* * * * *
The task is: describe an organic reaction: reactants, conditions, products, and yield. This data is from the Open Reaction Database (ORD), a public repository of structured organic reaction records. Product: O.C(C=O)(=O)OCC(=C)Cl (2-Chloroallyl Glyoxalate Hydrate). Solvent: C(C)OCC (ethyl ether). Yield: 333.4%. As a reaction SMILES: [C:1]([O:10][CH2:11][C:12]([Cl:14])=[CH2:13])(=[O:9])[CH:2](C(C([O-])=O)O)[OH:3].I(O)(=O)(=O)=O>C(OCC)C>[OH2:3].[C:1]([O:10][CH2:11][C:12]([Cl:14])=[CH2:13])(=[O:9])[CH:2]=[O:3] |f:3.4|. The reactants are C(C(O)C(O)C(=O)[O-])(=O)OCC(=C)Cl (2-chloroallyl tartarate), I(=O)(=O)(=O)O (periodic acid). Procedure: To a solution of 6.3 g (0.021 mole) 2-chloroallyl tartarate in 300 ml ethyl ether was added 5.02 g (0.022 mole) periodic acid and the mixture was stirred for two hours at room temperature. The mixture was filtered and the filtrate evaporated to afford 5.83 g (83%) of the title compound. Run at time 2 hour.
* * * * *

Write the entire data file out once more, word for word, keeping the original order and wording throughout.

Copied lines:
The task is: describe an organic reaction: reactants, conditions, products, and yield. This data is from the Open Reaction Database (ORD), a public repository of structured organic reaction records. Product: O.C(C=O)(=O)OCC(=C)Cl (2-Chloroallyl Glyoxalate Hydrate). Solvent: C(C)OCC (ethyl ether). Yield: 333.4%. As a reaction SMILES: [C:1]([O:10][CH2:11][C:12]([Cl:14])=[CH2:13])(=[O:9])[CH:2](C(C([O-])=O)O)[OH:3].I(O)(=O)(=O)=O>C(OCC)C>[OH2:3].[C:1]([O:10][CH2:11][C:12]([Cl:14])=[CH2:13])(=[O:9])[CH:2]=[O:3] |f:3.4|. The reactants are C(C(O)C(O)C(=O)[O-])(=O)OCC(=C)Cl (2-chloroallyl tartarate), I(=O)(=O)(=O)O (periodic acid). Procedure: To a solution of 6.3 g (0.021 mole) 2-chloroallyl tartarate in 300 ml ethyl ether was added 5.02 g (0.022 mole) periodic acid and the mixture was stirred for two hours at room temperature. The mixture was filtered and the filtrate evaporated to afford 5.83 g (83%) of the title compound. Run at time 2 hour.